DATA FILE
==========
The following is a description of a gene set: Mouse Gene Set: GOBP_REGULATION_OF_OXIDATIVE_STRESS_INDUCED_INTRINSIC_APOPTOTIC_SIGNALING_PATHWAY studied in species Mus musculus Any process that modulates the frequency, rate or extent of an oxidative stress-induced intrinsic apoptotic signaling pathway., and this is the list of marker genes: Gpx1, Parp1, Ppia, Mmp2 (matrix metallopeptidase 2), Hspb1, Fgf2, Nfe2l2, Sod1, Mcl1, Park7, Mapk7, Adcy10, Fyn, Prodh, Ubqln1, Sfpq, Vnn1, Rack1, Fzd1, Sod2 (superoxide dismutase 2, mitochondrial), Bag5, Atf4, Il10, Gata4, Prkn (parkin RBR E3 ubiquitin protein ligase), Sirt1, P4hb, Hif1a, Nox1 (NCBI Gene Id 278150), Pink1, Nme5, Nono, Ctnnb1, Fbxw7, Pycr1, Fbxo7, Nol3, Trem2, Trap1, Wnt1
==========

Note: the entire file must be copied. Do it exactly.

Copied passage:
The following is a description of a gene set: Mouse Gene Set: GOBP_REGULATION_OF_OXIDATIVE_STRESS_INDUCED_INTRINSIC_APOPTOTIC_SIGNALING_PATHWAY studied in species Mus musculus Any process that modulates the frequency, rate or extent of an oxidative stress-induced intrinsic apoptotic signaling pathway., and this is the list of marker genes: Gpx1, Parp1, Ppia, Mmp2 (matrix metallopeptidase 2), Hspb1, Fgf2, Nfe2l2, Sod1, Mcl1, Park7, Mapk7, Adcy10, Fyn, Prodh, Ubqln1, Sfpq, Vnn1, Rack1, Fzd1, Sod2 (superoxide dismutase 2, mitochondrial), Bag5, Atf4, Il10, Gata4, Prkn (parkin RBR E3 ubiquitin protein ligase), Sirt1, P4hb, Hif1a, Nox1 (NCBI Gene Id 278150), Pink1, Nme5, Nono, Ctnnb1, Fbxw7, Pycr1, Fbxo7, Nol3, Trem2, Trap1, Wnt1